Wednesday, February 17, 2010


I'm a native Angeleno and I love my city... I also love a good movie (and sometimes a bad one too.) There's  lots of folks who live in this town and really don't know "JACK" about it!... about what made her the "Garden of Eden" she is... and it really pisses me off! So it brings me to this idea to take a look at the evolution of "The City of the Angels" as told by Hollywood... cliff notes for the pilgrims!

I would start of with a recent classic THERE WILL BE BLOOD (2007) directed by masterfully by Paul Thomas Anderson and loosely based on the novel OIL by Upton Sinclair. The film starts in 1902, when Southern California was laying under a sea of black gold. Sounding a lot like director John Huston, Daniel Day Lewis looms large as the flinty oil hound Daniel Plainview. Lewis (in a deserving Oscar winning performance) literally sucks the oil from the ground with his very presence. "There's a whole ocean of oil under our feet! No one can get at it except for me." He'll even drink your milk shake all up for you too!

Maybe the only more important than the oil boom was the value of water to Los Angeles?

"Either you bring the water to L.A. or you bring L.A. to the water" sez the "REAL JOHN HUSTON" as the deliciously villainous Noah Cross in CHINATOWN (1974.) Roman Polanski gave us a fictionalized version of the city father William Mulholland stealing water from the farmers in the Owens Valley to quench the thirst of a parched city in this true classic that, Jack Nicholson cemented his status in films with his portrayal of cool, classy 1930's private eye J.J. "Jake" Gittes who stumbles upon hanky panky at the Los Angeles Department of Water & Power while working a adultery case and almost loses his nose for his troubles. Not only does screenwriter Robert Towne gives the viewers a great taste of L.A. history it also serves up a twisted tale of incest that ends with Faye Dunaways head dropped on a blaring car horn with a bullet in her head in CHINATOWN. Nicholson and his P.I. character returned in THE TWO JAKES (1990) as he's working on a case in 1948 post war L.A. which involves real estate, oil and someone from his past.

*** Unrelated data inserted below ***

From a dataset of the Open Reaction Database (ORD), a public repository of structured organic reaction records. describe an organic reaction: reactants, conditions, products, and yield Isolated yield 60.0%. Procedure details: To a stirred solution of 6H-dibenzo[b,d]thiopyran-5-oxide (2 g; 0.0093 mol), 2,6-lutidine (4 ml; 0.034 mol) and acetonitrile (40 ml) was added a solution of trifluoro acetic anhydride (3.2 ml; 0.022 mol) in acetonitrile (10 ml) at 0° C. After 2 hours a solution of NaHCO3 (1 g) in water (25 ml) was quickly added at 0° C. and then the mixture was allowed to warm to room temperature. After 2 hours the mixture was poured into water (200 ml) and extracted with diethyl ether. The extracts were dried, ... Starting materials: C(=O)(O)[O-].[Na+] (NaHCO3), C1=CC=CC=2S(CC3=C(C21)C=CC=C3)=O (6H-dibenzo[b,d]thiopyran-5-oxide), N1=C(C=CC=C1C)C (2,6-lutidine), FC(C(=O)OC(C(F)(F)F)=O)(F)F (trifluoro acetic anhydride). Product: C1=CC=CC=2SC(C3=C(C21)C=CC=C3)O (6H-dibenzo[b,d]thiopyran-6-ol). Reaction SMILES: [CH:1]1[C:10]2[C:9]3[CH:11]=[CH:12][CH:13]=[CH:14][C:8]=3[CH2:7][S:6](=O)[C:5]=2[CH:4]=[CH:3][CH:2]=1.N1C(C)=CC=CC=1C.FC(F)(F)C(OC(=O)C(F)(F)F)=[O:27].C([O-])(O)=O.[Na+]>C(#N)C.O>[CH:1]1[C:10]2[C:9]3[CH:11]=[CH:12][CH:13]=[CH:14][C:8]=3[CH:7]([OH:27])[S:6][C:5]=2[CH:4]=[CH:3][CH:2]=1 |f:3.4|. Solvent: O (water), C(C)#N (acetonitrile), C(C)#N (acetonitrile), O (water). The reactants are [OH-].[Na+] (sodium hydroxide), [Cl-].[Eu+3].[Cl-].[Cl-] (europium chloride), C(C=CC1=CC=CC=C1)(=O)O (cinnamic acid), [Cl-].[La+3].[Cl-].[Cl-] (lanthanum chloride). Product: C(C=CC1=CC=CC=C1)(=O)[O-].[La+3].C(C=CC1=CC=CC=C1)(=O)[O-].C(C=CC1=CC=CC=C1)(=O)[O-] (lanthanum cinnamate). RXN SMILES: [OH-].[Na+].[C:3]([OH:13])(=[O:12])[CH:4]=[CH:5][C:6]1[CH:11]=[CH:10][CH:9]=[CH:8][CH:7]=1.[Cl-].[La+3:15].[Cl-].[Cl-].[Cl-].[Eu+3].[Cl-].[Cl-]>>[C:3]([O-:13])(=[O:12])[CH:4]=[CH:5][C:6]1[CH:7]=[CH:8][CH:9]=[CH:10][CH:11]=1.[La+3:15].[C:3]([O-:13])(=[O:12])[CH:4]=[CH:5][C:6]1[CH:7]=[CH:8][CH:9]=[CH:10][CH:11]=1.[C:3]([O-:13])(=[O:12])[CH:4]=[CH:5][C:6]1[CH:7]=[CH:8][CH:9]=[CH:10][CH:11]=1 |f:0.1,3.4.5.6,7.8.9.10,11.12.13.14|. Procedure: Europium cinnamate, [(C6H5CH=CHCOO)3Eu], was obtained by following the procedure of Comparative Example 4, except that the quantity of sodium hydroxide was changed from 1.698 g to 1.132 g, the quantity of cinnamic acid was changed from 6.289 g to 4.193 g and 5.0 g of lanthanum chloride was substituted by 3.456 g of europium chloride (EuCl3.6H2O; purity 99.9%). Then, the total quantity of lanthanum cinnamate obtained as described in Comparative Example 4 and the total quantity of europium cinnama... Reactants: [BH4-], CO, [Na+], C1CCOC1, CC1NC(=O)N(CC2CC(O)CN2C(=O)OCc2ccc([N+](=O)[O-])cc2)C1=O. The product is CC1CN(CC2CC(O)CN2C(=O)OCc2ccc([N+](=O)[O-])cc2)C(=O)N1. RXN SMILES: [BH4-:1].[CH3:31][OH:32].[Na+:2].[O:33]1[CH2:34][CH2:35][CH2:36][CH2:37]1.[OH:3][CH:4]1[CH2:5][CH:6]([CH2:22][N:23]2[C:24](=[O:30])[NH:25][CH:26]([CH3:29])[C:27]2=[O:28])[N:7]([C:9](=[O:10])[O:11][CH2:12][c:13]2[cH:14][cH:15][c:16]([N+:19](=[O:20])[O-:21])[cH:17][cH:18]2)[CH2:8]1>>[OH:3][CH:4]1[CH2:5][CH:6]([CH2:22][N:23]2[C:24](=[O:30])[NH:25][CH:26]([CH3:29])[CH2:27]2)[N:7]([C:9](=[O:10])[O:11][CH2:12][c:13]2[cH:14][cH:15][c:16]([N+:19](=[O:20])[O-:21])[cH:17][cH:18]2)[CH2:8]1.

The importance of the Martin Scorsese, Howard Hughes bio film THE AVIATOR (2004) in Los Angeles history is two fold; it follows Hughes (played by Leonardo DiCaprio) as he inherits his fathers tool company (the senior Hughes made his fortune inventing a heavy duty oil drilling bit... I'm sure Daniel Planview must have used a few.) The young Hughes at first was a aviation enthusiast, designing planes for himself, in his quest to break flying records (the film features an incredible sequence that has Hughes crash landing on a Beverly Hills golf course while testing a new aircraft) then building his aviation empire Hughes Aircraft that was to become one of the major supplier of planes for the government during the war, sparking the aerospace boom and becoming a pioneer in commercial airline industry forming the company TWA. Hughes was also a filmmaker; directing the films; HELL'S ANGELS and THE OUTLAW (as well as buying RKO studios.) DiCaprio does a top job portraying the legendary and obsessive-compulsive mister Hughes, from young playboy in the twenties who parties at the famed Coconut Grove (with the likes of film stars, Katherine Hepburn and Jean Harlow) to the suffering genius on the brink of madness; "Tell Jimmy I want ten chocolate chip cookies, medium chips, none too close to the outside." 


Sid Hudgens /Danny Devito : [voiceover] Come to Los Angeles! The sun shines bright, the beaches are wide and inviting, and the orange groves stretch as far as the eye can see. There are jobs aplenty, and land is cheap. Every working man can have his own house, and inside every house, a happy, all-American family. You can have all this, and who knows... you could even be discovered, become a movie star... or at least see one. Life is good in Los Angeles... it's paradise on Earth." Ha ha ha ha. That's what they tell you, anyway...